Can data help brands and business leaders stay relevant?

Here’s how one agency leader is trying to make sense of the numbers.

data-relevance-comms

Brand reputation is all about relevance, and these days, relevance is fleeting. The world is volatile and unforgiving, which makes brand stewardship not for the faint of heart.

For brands, COVID-19, society’s reckoning with racial inequality, and the chaos of the presidential election have presented the ultimate tests of character. Brands are finding that they have a chance to adapt their tone, take a stand in becoming better corporate citizens, pivot their communications strategies, take better care of their employees and earn attention and affection in new ways.

Two things have been made very clear by the events of the past 10+ months: This is not the time for brands to be silent, and words must be backed by meaningful action. What’s more, for years, we were defined by what we owned, what we drove, what we wore, what we ate. Those ideas are now challenged—along with other symbols we once used to define our place in the world such as nationality, religion and community—because what we buy and the reasons why we work have become extremely fluid.

So, what did we learn, and where do we go from here?

For starters, there is a renewed focus on the imperfect science of creating and maintaining relevance for a brand or business leader. Relevance is earned when brands transition from being perceived as “there for you” to “there with you.” Speed is also vital, and many companies experienced firsthand in 2020 that they were ill-equipped to assess and respond to world events in real time. To move fast with purpose and confidence, and to maintain or gain relevance in an ecosystem that is in a constant state of flux, companies and their communications teams must better embrace the role of data.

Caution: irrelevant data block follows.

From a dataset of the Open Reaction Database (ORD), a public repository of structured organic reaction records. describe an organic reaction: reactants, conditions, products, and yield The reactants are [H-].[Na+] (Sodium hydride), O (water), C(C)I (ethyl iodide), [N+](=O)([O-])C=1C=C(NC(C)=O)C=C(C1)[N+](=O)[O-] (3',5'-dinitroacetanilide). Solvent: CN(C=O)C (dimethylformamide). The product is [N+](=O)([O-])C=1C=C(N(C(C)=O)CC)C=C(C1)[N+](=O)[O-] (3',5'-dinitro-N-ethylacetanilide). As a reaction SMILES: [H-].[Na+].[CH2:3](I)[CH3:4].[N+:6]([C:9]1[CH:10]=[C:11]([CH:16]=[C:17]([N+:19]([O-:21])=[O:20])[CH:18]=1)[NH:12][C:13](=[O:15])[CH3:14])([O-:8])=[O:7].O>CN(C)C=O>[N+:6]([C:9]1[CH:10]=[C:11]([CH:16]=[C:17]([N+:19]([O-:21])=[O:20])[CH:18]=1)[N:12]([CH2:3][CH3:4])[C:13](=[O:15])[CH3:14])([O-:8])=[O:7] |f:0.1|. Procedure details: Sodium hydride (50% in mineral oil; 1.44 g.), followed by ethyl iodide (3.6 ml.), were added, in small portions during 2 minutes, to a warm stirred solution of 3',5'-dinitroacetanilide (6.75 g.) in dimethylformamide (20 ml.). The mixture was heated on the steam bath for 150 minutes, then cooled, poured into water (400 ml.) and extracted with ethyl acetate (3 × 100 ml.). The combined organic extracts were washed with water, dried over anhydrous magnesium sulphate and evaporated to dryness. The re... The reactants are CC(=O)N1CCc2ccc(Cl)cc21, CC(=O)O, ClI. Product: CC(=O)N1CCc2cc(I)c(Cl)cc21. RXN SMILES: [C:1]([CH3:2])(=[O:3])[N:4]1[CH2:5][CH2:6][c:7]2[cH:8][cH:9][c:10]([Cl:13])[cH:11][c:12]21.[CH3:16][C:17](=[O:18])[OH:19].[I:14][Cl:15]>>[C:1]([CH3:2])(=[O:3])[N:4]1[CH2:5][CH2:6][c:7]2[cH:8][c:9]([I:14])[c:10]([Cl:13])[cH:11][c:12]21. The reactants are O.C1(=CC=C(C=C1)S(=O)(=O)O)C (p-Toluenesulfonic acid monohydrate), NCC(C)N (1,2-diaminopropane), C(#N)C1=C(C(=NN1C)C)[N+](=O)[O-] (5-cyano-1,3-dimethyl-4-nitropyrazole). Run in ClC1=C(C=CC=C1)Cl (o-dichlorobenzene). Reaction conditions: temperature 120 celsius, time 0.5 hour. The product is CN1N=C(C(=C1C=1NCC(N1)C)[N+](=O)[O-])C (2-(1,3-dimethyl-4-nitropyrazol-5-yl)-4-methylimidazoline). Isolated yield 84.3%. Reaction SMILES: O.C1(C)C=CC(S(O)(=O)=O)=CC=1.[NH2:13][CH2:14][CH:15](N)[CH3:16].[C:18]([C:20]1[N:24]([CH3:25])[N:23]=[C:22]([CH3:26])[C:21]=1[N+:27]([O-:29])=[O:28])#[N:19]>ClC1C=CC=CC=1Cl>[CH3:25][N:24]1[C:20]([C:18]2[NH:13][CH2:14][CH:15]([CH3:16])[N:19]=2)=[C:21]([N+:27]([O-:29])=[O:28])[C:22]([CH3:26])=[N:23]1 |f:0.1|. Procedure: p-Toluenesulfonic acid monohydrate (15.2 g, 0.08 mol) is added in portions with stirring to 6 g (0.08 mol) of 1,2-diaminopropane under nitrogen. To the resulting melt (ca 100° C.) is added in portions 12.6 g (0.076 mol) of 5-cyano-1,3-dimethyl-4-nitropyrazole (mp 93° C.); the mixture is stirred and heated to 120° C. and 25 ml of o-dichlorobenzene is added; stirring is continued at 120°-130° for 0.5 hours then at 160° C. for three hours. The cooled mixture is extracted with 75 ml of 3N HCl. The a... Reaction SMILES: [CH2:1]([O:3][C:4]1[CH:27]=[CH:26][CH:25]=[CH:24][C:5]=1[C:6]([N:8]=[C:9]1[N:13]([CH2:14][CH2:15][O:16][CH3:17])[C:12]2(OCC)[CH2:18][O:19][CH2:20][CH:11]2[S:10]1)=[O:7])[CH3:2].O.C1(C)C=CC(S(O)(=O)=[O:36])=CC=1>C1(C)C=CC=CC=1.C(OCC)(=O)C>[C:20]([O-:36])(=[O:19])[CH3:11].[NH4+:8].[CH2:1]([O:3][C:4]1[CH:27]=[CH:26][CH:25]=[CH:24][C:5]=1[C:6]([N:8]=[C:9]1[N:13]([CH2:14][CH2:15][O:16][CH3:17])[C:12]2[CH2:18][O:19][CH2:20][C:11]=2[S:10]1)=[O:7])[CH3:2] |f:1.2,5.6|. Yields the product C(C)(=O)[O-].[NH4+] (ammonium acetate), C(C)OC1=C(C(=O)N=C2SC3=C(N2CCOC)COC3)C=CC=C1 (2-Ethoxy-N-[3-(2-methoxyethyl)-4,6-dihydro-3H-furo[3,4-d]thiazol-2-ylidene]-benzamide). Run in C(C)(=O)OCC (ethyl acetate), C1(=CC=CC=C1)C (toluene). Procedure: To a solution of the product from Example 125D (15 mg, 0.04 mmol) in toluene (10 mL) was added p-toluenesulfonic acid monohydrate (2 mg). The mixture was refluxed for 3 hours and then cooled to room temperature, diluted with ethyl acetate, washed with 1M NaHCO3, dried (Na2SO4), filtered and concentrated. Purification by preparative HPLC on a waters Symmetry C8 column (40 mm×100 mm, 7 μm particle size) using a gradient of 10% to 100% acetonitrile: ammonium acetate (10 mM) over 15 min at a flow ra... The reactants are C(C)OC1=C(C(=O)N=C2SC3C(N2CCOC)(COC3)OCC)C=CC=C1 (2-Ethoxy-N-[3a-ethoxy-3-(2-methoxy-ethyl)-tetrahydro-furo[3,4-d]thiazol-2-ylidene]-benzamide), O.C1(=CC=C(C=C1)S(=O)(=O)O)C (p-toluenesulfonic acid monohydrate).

In speaking recently with more than 20 heads of communications at large, global companies, many expressed a dire need—now more than ever—to access ready-to-use data streams that enable them to act quickly on the insights that the data generates for the business. After all, relevance for a brand or individual can only be achieved if the audience’s needs are understood and prioritized.

However, needing data and getting access to it so you can use it effectively are two very different things. Most of the communicators we spoke to admitted they have a lack of access to relevant data. In many cases, feedback mechanisms are not in place, or the feedback loops are broken and in need of a reboot. And the data they do have at their disposal is often hard to interpret and leverage in making decisions about the brand and its relevance. Ultimately, they are hungry for data that is current, easy to digest and even easier to act upon—but most of it currently escapes them.

Small wins

To address the data challenge, many businesses advocate for starting small. Instead of buying new, many are trying to make better use of the systems and solutions already in place. What they’re discovering is that they are only using a small percentage of all the capabilities that the current system has to offer.

What’s more, rather than trying to boil the ocean, some are pilot testing new analytics solutions on discrete projects or areas of the organization that enable them to make mistakes and learn as they build out a broader data solutions approach. They are also hiring new talent who bring advanced skills to bear, including those with ample experience deriving insights from data and turning them into ideas and actions.

Data proliferation combined with the increased reliance on making data-driven decisions will continue to reshape the future of the strategic communications business. And since relevance is never guaranteed and always earned, it behooves us to tackle the issue head on as the world continues to prove that volatility, speed and unpredictability are here to stay.

Ted Birkhahn is co-founder and president of Hot Paper Lantern.

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